Obtaining a mortgage often is a once-in-a-lifetime event for consumers that provides lenders an opportunity to secure customers for years to come. Yet, this steady relationship can be a double-edged sword. Since mortgages are not transaction-heavy products, mortgage bankers sometimes are unable to create the same dynamic relationships with customers as with other lines of business in the bank. As a result, many on the mortgage side are turning to IT to help foster a more customer- centric focus with an eye on future revenue generation. >>
The trend likely is a reflection of the overall push in financial services to build a service-oriented culture. However, the movement is even more pronounced in the mortgage area with the slowing of the refinance market.
"People are concerned about the slowdown in refinancing volume on mortgages [because] they're getting less business at tighter margins," explains Brian King, practice manager for consumer lending and mortgage banking with Atlanta-based Benchmark Consulting International. "Also, the cost for mortgage origination increases every year because a lot of mortgage companies ramped up staffing and capacity during the boom. They were able to spread this over fixed loans. Now, they can't do this as much."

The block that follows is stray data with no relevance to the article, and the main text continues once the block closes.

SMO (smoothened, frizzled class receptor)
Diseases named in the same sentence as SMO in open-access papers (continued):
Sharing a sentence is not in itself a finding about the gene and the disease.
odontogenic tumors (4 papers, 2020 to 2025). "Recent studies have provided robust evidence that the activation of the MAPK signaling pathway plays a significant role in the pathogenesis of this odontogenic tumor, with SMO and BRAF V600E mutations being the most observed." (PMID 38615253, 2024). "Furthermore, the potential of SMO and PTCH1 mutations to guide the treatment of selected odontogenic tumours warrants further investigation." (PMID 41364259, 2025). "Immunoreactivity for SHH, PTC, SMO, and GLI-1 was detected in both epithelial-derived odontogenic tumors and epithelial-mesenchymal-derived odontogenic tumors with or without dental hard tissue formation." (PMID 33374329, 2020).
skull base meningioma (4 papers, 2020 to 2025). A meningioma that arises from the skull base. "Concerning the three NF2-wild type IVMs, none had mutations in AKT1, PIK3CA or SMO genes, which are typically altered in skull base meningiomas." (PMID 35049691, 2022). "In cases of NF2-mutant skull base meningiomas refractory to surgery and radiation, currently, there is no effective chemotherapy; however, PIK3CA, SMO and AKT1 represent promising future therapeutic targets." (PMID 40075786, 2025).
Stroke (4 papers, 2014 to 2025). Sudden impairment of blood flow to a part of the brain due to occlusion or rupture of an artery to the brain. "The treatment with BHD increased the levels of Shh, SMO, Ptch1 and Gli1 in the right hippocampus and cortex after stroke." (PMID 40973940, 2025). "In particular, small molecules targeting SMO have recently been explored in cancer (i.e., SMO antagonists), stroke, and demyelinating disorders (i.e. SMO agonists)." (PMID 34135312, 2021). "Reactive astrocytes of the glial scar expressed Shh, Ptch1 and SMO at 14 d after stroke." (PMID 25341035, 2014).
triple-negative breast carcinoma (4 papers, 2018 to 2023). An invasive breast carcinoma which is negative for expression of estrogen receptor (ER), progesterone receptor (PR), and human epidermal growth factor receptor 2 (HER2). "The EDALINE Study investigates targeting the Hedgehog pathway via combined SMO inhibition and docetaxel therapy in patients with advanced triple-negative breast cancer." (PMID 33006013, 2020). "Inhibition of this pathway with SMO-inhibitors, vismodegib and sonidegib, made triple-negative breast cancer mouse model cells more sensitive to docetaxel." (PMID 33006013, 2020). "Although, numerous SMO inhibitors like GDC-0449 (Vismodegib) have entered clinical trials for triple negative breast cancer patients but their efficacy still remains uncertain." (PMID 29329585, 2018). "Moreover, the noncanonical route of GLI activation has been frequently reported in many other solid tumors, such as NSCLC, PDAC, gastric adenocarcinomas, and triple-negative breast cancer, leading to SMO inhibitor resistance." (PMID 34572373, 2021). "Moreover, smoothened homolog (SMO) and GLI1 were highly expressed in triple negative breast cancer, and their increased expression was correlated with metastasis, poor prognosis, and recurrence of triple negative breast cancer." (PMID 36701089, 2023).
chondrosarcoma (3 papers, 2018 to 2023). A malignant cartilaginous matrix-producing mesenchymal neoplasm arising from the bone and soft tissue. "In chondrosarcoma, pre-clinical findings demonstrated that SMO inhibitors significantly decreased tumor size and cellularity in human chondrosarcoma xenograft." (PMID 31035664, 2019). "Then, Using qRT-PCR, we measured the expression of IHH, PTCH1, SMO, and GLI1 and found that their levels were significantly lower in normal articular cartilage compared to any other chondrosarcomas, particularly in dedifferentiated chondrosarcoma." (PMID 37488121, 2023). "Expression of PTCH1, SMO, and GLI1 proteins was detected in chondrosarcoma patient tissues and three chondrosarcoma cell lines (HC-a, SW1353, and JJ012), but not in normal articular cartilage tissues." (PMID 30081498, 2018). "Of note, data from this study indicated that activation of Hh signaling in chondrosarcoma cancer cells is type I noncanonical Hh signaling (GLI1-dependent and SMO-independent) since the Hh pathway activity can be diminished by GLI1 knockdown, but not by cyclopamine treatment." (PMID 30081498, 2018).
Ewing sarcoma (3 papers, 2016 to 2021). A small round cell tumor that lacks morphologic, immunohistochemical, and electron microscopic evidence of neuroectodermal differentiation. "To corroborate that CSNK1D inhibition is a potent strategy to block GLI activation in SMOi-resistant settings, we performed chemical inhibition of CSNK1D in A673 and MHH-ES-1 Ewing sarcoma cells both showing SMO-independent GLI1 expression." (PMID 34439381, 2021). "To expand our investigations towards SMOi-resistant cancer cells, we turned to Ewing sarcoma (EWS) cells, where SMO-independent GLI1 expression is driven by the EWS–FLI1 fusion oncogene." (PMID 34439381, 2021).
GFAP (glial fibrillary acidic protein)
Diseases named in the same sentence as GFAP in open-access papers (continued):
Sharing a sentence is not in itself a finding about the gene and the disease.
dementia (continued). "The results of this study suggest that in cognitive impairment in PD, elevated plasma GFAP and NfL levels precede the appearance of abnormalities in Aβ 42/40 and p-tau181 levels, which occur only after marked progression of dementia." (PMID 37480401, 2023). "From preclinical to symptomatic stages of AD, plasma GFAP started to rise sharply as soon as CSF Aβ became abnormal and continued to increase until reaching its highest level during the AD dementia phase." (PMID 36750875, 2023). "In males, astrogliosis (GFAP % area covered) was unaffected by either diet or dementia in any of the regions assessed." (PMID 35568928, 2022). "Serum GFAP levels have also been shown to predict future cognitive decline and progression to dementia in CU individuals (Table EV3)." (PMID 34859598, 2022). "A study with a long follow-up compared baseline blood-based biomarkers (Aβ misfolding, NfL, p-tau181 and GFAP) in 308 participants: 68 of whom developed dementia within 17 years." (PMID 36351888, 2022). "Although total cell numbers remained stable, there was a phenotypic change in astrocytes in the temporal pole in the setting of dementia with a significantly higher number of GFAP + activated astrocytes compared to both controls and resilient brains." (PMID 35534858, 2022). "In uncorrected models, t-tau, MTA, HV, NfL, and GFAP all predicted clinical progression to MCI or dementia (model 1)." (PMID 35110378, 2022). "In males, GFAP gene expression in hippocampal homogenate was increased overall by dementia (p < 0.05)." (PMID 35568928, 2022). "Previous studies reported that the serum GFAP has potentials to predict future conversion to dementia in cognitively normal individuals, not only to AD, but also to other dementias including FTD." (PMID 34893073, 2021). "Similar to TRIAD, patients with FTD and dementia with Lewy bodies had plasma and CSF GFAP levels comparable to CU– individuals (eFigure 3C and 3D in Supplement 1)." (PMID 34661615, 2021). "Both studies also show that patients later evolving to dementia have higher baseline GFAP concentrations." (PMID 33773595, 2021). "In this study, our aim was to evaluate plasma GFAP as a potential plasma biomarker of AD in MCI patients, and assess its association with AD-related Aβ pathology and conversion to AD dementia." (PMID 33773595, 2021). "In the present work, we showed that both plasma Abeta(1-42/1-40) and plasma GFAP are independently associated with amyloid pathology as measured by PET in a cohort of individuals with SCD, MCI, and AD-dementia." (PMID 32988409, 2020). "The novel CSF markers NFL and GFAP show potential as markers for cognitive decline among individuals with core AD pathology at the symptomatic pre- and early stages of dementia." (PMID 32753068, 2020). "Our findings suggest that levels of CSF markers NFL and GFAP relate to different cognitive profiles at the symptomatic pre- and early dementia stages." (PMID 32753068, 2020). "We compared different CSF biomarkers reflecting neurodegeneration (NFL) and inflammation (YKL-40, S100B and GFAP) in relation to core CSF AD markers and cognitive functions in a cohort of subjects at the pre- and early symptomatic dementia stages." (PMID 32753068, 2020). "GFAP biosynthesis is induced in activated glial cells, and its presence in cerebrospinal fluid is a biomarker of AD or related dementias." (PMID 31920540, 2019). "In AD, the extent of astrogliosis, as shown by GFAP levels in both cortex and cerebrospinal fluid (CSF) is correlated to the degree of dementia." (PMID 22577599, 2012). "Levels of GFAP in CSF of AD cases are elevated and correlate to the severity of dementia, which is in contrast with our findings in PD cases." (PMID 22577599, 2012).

There is a definite concern among mortgage bankers about making money in such a capricious sector. "From an operations point of view, being able to handle the fluctuation in demand and maintaining proper staffing levels is a major concern," comments Tom Wood, director of operations for Wachovia Mortgage, a division of Charlotte, N.C.-based Wachovia ($521 billion in assets).
As the refinance bubble starts to deflate, it is even more important to look at one's customers, stresses Linda Zack, vice president of the mortgage group with Columbus-based Huntington Bancshares ($32 billion in assets). "The industry is moving into a new, more normalized climate now," she says. "So we have to make sure we're still addressing our customers' needs as the refinance boom comes to a conclusion."
To transform their shops into customer-focused operations, mortgage bankers face the same challenges as bankers in other lines of business. Platform complexity and data quality are integral when a bank's focus suddenly switches to targeted cross-selling and service.